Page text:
When I moved to a new apartment a few months ago, I spitefully hung up my diploma in the downstairs bathroom. People usually come out chuckling, and I usually tell them something like “It can come out when I finish paying for it.”
I went to school for writing, which was at once a stroke of brilliance and the mark of a madman. Writing is a thrillingly useful skill to have for a number of reasons, not the least of which is being able to give my friends a verbal thrashing when they misspell or mispronounce something.
So my time in college was not without its merits. Even so, I’ve come away with some pretty significant regrets, and so I hope to inspire some of you who are – or who soon will be – immersed in your own college experience. Here are the four biggest mistakes I made.
1. I didn’t save my money
I could have known I was in trouble when my roommate left unceremoniously one anonymous evening halfway through our sophomore year to take time off for personal reasons. When he did, he took his 42-inch plasma TV with him. I pretended to deliberate for a whole two days, but in the end I ended up justifying my purchase of a similar television with the weak-ass argument that I needed it to watch movies for my Film Studies classes.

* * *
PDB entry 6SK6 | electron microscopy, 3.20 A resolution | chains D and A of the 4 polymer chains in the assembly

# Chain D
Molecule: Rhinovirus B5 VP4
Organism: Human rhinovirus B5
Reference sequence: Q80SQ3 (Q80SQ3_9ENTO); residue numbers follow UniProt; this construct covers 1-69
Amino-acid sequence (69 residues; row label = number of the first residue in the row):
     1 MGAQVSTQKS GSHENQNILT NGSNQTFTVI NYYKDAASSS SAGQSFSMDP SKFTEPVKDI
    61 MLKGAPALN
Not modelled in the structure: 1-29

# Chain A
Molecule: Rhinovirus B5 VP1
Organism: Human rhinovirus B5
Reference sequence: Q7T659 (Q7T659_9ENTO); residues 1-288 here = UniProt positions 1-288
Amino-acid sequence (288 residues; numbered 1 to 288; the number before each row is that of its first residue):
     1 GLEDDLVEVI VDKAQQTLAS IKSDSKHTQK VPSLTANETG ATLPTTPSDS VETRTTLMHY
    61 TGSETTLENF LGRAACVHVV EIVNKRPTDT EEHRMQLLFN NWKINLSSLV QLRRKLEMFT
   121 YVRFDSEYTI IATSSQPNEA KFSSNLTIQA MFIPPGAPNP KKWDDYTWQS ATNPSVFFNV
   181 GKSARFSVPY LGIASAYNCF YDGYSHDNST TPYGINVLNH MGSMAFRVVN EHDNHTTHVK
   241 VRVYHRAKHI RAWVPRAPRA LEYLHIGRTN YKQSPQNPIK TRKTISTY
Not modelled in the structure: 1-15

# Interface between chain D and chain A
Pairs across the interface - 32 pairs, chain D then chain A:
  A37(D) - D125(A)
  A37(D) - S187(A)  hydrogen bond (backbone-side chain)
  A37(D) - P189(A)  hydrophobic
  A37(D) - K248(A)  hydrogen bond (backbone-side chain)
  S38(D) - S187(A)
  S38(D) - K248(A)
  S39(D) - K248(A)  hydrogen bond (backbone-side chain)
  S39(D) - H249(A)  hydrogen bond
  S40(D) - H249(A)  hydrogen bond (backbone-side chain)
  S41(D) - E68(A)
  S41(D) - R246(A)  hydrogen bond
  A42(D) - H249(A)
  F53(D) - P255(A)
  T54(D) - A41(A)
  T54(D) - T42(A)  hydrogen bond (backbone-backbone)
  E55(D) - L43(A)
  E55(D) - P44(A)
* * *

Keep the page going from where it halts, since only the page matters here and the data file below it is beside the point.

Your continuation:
2. I lost track of my high school friends
Some of my college friends stayed in touch with their high school friends while others did not; your mileage may vary. Still, I do wish I’d kept in touch with them a little better. Technology robs us of a new reason to be out-of-touch each day, so I’m more than a little bit embarrassed that I still haven’t picked up the phone or even sent a Facebook message to try to rebuild bridges with my former best friend from grade school. The occasional birthday wishes on our Timelines will have to do until one of us either gets married or dies.
3. I didn’t diversify my classes
As I mentioned, I studied writing in college. There’s no question that I’m a better writer for it, but I have yet to find what we colloquially refer to as my “calling,” which for me is now known as: “the best of limited options.” If I could do it again, I’d have gotten a dual major in finance or something else I wouldn’t have to justify to my judgmental aunts and grandmothers.
4. I didn’t find an affordable school
What I mean is that I’ll be paying for my education until I’m 40. I got an impressive handful of scholarships and grants, but you know what they say: even if you buy a $1000 television for $600, you haven’t saved $400; you’ve simply spent $600.
I fell in love with the artistry of the landscaping and the quaint brick buildings. There’s no question that it was the best school I could have hoped to attend, but even a cursory glance at the more profitable investments I could have made with all that money is enough to lose sleep over.